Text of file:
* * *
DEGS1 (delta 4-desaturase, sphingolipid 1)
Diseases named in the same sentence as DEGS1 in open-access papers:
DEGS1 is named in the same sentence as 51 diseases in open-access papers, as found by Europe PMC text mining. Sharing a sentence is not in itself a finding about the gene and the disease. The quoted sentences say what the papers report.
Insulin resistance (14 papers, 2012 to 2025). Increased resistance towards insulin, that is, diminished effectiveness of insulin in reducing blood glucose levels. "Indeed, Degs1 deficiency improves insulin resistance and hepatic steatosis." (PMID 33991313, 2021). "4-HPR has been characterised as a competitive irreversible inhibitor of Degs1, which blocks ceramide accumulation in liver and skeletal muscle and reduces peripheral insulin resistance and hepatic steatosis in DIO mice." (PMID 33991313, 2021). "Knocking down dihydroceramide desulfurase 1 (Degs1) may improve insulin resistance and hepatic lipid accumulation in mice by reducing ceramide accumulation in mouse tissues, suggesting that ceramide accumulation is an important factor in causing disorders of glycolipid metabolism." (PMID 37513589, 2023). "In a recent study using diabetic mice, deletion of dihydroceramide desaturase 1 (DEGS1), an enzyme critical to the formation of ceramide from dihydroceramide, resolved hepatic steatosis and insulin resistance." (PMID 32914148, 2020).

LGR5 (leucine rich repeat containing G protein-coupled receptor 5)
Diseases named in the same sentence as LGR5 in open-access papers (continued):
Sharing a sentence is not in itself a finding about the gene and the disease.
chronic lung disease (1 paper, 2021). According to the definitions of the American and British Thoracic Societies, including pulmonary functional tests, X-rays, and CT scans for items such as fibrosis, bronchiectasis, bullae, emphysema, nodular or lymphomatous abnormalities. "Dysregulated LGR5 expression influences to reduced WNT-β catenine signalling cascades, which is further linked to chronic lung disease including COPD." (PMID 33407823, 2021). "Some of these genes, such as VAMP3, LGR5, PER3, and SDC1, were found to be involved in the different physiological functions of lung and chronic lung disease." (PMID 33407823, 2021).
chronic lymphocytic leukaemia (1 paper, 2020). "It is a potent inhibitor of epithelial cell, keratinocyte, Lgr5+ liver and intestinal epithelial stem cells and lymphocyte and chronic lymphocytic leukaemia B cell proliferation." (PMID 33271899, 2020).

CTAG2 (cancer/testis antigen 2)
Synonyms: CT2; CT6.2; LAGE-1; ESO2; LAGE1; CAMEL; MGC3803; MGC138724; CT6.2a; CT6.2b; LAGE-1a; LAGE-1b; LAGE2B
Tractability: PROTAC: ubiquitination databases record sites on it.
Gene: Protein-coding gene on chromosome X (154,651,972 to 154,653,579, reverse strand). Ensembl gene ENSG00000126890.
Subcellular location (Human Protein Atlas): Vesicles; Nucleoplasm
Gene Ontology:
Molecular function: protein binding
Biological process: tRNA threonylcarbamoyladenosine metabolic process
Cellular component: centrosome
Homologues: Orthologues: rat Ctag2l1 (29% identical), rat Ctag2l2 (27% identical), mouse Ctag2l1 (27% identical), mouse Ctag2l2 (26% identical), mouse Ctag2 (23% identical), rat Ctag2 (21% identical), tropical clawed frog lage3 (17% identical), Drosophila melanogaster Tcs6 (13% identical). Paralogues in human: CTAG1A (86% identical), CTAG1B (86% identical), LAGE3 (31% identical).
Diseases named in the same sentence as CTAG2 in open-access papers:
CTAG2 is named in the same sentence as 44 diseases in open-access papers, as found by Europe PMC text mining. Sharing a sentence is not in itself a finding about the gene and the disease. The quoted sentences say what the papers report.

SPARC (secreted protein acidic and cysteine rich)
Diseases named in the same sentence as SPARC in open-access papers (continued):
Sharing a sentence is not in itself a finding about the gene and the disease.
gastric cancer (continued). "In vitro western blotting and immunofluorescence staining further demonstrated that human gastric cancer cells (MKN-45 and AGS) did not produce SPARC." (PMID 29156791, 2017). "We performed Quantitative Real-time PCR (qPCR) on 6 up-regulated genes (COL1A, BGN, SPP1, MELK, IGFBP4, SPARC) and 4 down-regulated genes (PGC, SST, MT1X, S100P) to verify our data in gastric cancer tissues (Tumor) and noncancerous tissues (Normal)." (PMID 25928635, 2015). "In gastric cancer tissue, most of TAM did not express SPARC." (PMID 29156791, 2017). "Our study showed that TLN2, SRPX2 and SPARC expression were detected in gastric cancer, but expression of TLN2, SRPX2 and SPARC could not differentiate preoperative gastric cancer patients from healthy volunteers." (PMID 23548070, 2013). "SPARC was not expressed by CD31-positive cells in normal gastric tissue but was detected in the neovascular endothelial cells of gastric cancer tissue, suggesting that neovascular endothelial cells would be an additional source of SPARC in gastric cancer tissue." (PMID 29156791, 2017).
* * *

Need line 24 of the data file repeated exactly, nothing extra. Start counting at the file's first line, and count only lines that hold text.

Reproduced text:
Sharing a sentence is not in itself a finding about the gene and the disease.